Alston said he had met people who did not have a safe place for their children to sleep, others who had sold sex for money or shelter, young people who felt joining a gang was about the only way to survive, and people with disabilities who were being told they needed to go back to work or lose support, against their doctors’ orders. Meanwhile, he said, town hall budgets In England had been “gutted” - inevitably resulting in a record sell-off of libraries and parks, and the closure of youth centres, leading to yet further isolation and loneliness, with charities attempting to “fill holes in government services”. As for food banks, their organisation “resembled the sort of activity you might expect for a natural disaster or health epidemic”. Tellingly, Alston observed that the government’s embrace of digital technology and automation, especially in regards to UC, had the effect of excluding people with no internet access or skills - all leading to the gradual disappearance of the post-war British welfare state “behind a webpage and an algorithm”.
Alston called for the “legislative recognition of social rights” - something that has long been the norm in countries like Sweden and Germany. If any of his recommendations or findings were incorporated into UK law, it would require a radical rebalancing of public service finance, not least in favour of more taxes and higher spending.
But, of course, Alston is realistic enough to know that there is no chance of that happening, at least with the present government and its ideology. Therefore, he felt he had no choice but to conclude that Britain was in “breach” of four UN human rights agreements relating to women, children, disabled people and economic and social rights. He acidly remarked: “If you got a group of misogynists in a room and said, ‘How can we make this system work for men and not for women?’, they would not have come up with too many ideas that are not already in place.” Without doubt, Alston argued, poverty in the UK is a conscious “political choice” - he will be formally presenting his report to the UN human rights council in Geneva next year. Various UK charities welcomed his study, saying it was a “wake-up call for government”.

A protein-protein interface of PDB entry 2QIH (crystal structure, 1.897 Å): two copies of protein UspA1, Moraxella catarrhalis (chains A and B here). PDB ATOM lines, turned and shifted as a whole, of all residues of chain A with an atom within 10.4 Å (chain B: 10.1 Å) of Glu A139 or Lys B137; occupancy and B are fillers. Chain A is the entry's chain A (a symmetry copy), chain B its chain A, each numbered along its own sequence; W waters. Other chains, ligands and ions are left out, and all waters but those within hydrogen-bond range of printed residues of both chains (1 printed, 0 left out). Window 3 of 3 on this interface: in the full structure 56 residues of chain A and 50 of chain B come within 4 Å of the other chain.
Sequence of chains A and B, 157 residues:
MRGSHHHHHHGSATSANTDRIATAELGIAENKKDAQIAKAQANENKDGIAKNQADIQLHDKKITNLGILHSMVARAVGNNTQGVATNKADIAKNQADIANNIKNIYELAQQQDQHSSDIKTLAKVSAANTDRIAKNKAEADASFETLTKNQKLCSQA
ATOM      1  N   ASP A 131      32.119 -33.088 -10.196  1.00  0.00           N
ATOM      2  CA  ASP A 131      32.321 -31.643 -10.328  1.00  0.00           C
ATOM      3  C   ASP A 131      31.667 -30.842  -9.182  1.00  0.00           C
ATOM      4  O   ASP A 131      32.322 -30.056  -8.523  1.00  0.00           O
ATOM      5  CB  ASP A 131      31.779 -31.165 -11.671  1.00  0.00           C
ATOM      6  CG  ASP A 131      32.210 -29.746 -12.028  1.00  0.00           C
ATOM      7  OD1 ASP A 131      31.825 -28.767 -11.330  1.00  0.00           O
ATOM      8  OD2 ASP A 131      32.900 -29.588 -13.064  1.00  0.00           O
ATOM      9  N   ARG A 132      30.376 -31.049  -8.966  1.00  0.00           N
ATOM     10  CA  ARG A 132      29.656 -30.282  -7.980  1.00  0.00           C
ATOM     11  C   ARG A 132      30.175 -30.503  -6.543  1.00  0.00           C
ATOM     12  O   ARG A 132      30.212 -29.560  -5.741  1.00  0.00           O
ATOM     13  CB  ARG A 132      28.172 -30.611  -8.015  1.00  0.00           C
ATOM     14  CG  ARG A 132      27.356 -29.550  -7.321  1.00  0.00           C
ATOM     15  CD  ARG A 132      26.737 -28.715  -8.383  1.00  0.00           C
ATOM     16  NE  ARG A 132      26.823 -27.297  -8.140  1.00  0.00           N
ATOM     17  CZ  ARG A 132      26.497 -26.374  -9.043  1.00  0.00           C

Neatly proving Philip Alston’s point that the British government is in a “state of denial” about poverty in the UK, and the political imperatives behind such denials, the government said it “completely disagreed” with his analysis. Stop interfering in our affairs. A Downing Street spokesperson robotically declared that household incomes were at a “record high”, income inequality had fallen and that UC - far from being a disaster on every level - was “supporting” people into work faster, thus “helping people” improve their lives. The statement about household incomes having never been higher is an obvious nonsense, as it fails to take into account inflation.